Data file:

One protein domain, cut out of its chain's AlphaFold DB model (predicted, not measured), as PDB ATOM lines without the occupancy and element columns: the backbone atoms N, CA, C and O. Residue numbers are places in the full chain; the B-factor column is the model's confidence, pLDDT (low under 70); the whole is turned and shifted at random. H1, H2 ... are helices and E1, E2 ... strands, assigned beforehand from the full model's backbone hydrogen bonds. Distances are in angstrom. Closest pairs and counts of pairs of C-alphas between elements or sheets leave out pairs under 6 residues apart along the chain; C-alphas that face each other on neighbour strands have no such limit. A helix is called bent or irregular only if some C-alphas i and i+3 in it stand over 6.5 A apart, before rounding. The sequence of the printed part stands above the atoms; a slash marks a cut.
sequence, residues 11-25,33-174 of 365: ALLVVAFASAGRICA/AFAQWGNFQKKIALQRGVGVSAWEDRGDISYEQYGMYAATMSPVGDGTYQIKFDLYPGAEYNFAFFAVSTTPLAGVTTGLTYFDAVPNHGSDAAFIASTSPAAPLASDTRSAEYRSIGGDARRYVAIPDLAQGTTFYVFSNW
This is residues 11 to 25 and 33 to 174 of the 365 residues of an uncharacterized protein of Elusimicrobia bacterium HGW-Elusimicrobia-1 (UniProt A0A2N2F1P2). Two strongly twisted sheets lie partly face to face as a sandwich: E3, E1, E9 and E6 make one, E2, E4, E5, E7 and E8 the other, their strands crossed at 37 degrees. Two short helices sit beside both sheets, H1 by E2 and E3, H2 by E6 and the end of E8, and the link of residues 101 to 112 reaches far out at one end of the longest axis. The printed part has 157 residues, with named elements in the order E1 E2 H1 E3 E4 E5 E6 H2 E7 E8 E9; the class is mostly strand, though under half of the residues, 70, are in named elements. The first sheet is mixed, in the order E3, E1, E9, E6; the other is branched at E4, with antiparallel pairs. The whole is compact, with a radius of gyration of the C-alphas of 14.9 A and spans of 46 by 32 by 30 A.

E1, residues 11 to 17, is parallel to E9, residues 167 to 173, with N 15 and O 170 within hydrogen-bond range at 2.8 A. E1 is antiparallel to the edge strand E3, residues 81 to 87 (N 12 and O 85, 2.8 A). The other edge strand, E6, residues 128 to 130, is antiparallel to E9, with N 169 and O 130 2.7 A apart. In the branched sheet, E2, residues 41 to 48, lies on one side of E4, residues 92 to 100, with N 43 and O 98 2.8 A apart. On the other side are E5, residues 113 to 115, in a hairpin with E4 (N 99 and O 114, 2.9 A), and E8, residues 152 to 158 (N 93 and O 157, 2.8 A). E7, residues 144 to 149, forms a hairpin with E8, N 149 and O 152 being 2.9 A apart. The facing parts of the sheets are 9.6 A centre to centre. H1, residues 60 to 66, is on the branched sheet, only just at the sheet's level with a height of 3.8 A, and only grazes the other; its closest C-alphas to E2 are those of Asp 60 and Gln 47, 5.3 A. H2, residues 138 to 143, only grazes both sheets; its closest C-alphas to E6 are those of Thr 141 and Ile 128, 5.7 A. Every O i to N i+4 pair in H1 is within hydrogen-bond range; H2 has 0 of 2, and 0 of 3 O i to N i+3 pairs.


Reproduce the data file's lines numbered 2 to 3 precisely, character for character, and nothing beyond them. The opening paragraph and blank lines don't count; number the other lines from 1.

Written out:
This is residues 11 to 25 and 33 to 174 of the 365 residues of an uncharacterized protein of Elusimicrobia bacterium HGW-Elusimicrobia-1 (UniProt A0A2N2F1P2). Two strongly twisted sheets lie partly face to face as a sandwich: E3, E1, E9 and E6 make one, E2, E4, E5, E7 and E8 the other, their strands crossed at 37 degrees. Two short helices sit beside both sheets, H1 by E2 and E3, H2 by E6 and the end of E8, and the link of residues 101 to 112 reaches far out at one end of the longest axis. The printed part has 157 residues, with named elements in the order E1 E2 H1 E3 E4 E5 E6 H2 E7 E8 E9; the class is mostly strand, though under half of the residues, 70, are in named elements. The first sheet is mixed, in the order E3, E1, E9, E6; the other is branched at E4, with antiparallel pairs. The whole is compact, with a radius of gyration of the C-alphas of 14.9 A and spans of 46 by 32 by 30 A.

E1, residues 11 to 17, is parallel to E9, residues 167 to 173, with N 15 and O 170 within hydrogen-bond range at 2.8 A. E1 is antiparallel to the edge strand E3, residues 81 to 87 (N 12 and O 85, 2.8 A). The other edge strand, E6, residues 128 to 130, is antiparallel to E9, with N 169 and O 130 2.7 A apart. In the branched sheet, E2, residues 41 to 48, lies on one side of E4, residues 92 to 100, with N 43 and O 98 2.8 A apart. On the other side are E5, residues 113 to 115, in a hairpin with E4 (N 99 and O 114, 2.9 A), and E8, residues 152 to 158 (N 93 and O 157, 2.8 A). E7, residues 144 to 149, forms a hairpin with E8, N 149 and O 152 being 2.9 A apart. The facing parts of the sheets are 9.6 A centre to centre. H1, residues 60 to 66, is on the branched sheet, only just at the sheet's level with a height of 3.8 A, and only grazes the other; its closest C-alphas to E2 are those of Asp 60 and Gln 47, 5.3 A. H2, residues 138 to 143, only grazes both sheets; its closest C-alphas to E6 are those of Thr 141 and Ile 128, 5.7 A. Every O i to N i+4 pair in H1 is within hydrogen-bond range; H2 has 0 of 2, and 0 of 3 O i to N i+3 pairs.